The most recent court judgment supports the claim that he was violent – although he strongly denies it.
Gabriella says: ‘I believe Jason is only doing this for the money and that he planned this from the beginning. I wish that man would just disappear from the face of the earth.’
Daphne has always enjoyed the good life as the daughter of a wealthy Irish stud owner and the ex-wife of Guy Edwards, the 1970s F1 driver turned millionaire entrepreneur. She is also a successful property developer.
Patrick, a former RAF serviceman, was hired as her handy-man in 2003, but he quickly became her lover, perhaps to fill the void when her marriage of 14 years fell apart.
But what she says started as a bit of innocent fun has resulted in a quite calamitous battle between them.
Daphne with former husband and racing driver Guy Edwards and their son Sean
Basing his claim on ‘constructive trust’ law, Patrick argued the pair had been a loving couple who had lived together as ‘man and wife’ and planned to marry. He also argued they had been 50/50 partners in Daphne’s successful property business.
In Gabriella’s view the relationship amounted to little more than a string of text messages, emails and Valentine’s Day cards.
After all, in the Central London County Court, a judge not only agreed with Daphne that Patrick was a ‘fantasist’ but said he was ‘an unreliable and unconvincing witness’ who was ‘prone to obfuscate and evade and lie’ and who made ‘unfounded accusations against’ Daphne. But the Court of Appeal might decide otherwise.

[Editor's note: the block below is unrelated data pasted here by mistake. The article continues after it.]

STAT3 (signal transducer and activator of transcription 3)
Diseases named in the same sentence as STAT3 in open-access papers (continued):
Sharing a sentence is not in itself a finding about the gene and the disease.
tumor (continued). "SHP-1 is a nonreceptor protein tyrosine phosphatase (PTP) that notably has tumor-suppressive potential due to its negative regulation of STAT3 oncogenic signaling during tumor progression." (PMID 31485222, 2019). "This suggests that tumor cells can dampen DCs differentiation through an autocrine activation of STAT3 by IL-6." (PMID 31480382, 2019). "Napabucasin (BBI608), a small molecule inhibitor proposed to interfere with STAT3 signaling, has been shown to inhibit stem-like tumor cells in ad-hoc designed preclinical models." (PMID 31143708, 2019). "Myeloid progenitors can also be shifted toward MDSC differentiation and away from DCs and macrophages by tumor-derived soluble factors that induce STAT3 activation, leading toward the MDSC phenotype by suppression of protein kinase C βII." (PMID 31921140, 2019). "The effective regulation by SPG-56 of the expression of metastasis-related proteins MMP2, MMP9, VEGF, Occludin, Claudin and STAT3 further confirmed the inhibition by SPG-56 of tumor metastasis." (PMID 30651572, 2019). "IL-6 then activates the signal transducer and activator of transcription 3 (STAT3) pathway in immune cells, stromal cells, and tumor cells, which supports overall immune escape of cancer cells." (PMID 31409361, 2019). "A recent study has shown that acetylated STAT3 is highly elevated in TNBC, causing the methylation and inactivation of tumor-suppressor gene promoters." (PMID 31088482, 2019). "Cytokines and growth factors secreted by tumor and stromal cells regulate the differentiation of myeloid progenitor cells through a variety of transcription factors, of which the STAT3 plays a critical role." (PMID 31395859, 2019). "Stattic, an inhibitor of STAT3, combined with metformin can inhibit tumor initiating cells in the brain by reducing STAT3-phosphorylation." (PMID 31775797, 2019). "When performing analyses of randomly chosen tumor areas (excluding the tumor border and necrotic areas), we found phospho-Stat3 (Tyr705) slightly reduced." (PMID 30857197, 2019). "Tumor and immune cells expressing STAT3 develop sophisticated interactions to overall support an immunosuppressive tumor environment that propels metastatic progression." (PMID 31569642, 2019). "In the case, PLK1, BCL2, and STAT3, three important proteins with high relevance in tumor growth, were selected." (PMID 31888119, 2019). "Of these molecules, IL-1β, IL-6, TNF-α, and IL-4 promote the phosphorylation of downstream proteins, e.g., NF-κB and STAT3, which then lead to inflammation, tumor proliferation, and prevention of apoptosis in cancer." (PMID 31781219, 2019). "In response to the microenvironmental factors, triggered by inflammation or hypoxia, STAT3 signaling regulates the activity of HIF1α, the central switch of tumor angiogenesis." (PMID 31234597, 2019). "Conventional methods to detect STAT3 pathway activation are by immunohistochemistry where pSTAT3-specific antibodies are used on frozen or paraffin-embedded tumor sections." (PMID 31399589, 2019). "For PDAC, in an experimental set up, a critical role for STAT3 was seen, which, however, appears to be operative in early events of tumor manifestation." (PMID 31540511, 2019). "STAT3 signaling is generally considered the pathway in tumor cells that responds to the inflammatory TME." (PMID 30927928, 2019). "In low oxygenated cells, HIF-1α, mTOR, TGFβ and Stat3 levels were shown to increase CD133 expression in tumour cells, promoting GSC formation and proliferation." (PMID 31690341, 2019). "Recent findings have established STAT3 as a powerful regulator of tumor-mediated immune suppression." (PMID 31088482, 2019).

Daphne first met Jason Powdrill, as he was before he changed his name by deed poll, in 2003 when her housekeeper employed him as a groundsman at Fayland House, the family’s 50-acre home in Buckinghamshire.
Daphne was going through an acrimonious divorce with Guy Edwards, who was awarded the Queen’s Gallantry Medal for pulling F1 legend Nikki Lauda out of his burning car in 1976.
Daphne and Guy, who met in 1980 before marrying in 1986 and having two children, were battling over his £18.7 million fortune.
Patrick’s role, as Gabriella understands it, was to be a handyman, but also to provide security for Daphne and her late son Sean, then a budding racing driver.
Patrick says he initially saw himself as an estate manager whose role was to look after the house and grounds and later became a project manager and Daphne’s business partner.
Gabriella adds: ‘Daphne didn’t really take much notice of Jason in the beginning other than to notice that he was fit, positive and always wanted to be doing things.
‘But she was going through the divorce and was very low. She’d fly in to England from her place in the South of France for the weekend to find the fires lit, food in the fridge and a glass of wine thrust into her hand.
‘Jason would say to her, “Anything else Ma’am!” Of course, it turned into a fling. It was like something out of Lady Chatterley’s Lover.